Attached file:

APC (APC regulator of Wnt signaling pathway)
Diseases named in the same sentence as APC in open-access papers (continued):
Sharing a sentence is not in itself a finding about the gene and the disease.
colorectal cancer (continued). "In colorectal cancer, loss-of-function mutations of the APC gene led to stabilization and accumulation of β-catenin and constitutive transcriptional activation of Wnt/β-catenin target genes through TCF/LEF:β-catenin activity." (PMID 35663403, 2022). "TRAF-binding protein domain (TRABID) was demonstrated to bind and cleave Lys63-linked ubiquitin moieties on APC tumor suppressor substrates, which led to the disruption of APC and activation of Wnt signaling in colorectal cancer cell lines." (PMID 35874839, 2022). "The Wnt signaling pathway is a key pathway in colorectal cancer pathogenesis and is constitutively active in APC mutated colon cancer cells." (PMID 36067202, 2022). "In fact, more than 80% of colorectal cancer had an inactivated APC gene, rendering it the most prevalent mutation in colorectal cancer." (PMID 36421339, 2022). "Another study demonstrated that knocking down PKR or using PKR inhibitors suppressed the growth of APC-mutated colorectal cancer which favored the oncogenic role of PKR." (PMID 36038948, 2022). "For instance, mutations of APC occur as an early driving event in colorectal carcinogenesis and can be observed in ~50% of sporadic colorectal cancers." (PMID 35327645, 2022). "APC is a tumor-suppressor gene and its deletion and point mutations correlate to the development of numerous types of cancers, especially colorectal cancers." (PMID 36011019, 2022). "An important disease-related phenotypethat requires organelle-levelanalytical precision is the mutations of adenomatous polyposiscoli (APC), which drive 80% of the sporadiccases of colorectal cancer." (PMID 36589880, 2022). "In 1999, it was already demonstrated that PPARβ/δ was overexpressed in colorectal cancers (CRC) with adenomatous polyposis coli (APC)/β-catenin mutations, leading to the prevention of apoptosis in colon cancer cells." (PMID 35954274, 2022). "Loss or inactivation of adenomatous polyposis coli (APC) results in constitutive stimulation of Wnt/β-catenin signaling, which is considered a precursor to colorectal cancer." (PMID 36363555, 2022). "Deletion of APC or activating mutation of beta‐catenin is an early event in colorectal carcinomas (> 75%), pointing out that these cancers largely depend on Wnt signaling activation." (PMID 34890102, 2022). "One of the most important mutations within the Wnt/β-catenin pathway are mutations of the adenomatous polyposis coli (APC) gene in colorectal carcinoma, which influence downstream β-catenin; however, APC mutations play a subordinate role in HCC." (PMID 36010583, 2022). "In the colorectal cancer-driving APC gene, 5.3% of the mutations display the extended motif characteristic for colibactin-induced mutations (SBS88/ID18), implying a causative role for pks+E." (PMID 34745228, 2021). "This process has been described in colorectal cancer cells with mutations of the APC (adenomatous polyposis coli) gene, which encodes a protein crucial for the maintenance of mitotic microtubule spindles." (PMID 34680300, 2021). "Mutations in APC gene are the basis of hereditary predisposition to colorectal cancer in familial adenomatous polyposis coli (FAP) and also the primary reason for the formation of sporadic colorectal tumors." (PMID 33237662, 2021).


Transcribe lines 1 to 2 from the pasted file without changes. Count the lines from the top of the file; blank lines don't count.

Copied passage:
APC (APC regulator of Wnt signaling pathway)
Diseases named in the same sentence as APC in open-access papers (continued):